Changing World: Multipolarity, COVID & Climatic Change


“We are moving towards a world that is reordering itself and that may appear more ordered at some periods of time, but I see no sign that we are moving towards a world order in my definition of it – namely, a system which is accepted, which is internalized by the majority of the key participants.” – Henry Kissinger
In the 21st century, the world order is clearly changing, which is an important fact. If we apply the lens to the cold war, block system, and bipolarity, then the outcome would be erroneous. Here change means there is no defined doctrine. Conversely, a significant chunk is still in the prisons of the cold war. In the process of history, the Cold War is just a phase comprising around five decades. Multipolarity is a common type of world order where the world has some competing powers. Most within and other countries because that world was not a global village. Further, the shifting in the power balance defined world politics, meaning the alliances are not permanent. Internal weakness would lead to economic dependency, e.g., FATF, IMF, and internally strong country can pursue her interests more efficiently. In simple terms, there is no “either” and “or” in foreign policy and regional politics.
COVID-19 has determent of society and the world. It is the antithesis of the pre-COVID world, and now the world is synthesizing (Politico-Socio-Techno-Ecologically). COVID has exposed and accelerated differences within society and the world. The multilateral system means International Organizations, e.g., the UN, had been affected by the pandemic, its significance had been reduced, and self-centred policy prevailed in the beginning phase. The international cooperation for the more significant cause of humanity was limited. The major powers like the USA did not utilize its influence as COVID diplomacy. However, China’s influence increased during the pandemic because of its political capital and wealth surplus, e.g., the Sinopharm and Sinovac vaccine supply.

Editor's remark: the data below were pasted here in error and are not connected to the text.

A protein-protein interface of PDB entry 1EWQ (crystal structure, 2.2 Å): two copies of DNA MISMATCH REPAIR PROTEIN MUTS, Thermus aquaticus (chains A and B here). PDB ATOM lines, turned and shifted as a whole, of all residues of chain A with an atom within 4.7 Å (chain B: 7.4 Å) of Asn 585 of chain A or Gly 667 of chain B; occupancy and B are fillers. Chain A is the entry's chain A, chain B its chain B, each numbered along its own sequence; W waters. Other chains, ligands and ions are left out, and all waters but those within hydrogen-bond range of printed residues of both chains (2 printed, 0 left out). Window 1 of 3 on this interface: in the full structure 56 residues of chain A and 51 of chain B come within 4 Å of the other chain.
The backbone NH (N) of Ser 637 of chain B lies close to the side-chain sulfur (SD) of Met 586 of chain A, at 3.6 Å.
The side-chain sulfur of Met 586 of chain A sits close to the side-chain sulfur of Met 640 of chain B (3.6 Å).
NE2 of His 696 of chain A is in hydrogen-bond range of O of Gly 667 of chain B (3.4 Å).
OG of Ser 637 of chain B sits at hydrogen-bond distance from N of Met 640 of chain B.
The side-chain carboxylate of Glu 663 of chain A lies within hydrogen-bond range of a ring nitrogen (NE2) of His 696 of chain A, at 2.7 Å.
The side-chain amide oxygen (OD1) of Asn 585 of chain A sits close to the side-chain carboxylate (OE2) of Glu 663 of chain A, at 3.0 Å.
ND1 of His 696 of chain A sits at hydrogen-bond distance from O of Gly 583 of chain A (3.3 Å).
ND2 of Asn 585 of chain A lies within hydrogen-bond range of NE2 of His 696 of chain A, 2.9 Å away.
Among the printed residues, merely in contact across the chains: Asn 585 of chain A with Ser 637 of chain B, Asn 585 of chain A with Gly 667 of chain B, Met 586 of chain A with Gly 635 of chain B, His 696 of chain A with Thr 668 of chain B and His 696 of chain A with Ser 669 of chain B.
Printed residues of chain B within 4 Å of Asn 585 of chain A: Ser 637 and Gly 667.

The ability to deal with the crisis depends on the capacity of implementation. In a nutshell, the pandemic told the world to focus more on human capital and the social sector.
The youth has discontent with the existing political-democratic structures. The idea is to redefine the notion of democracy. Globally number of events happened USA, black life matters; In JNU, students were protesting; in Sweden, Greta talked about climatic change and in Britain, the Extinction Rebellion. Climatic change is an existential challenge directly related to economic security. For example, Pakistan has essential aspects such as monsoons, the Himalayas, and the Indus river system. If this equation is disturbed, then Pakistan would be on the verge of disaster. Moreover, by adapting climate policy, we can benefit from saving energy and water. For example, approximately 1 litre comes out of a tap in 1 minute; if 100 people turn off the tap while brushing teeth, we can save 100 litres in the morning/per day. In addition, the critical problem in the developing world is that environment and climate are not popular issues due to a lack of awareness. So, the point is to inculcate this in youth. These 100 people are not just a hundred; practically, they belong to a hundred families. In a contemporary world, youth is the most potent driving force
globally, so one can hope it will prove to be the first drop of rain. Lastly, Climatic threats are beyond the political systems, religions, and countries, and it has no immediate solution—so precautionary measures by applying adapting climate policy.

Written by Mr. Ghuhar Iftikhar, Lecturer, Ali Trust College, Islamabad & Ph.D. Scholar Department of History & Civilization Studies, Bahauddin Zakariya University (BZU), Multan.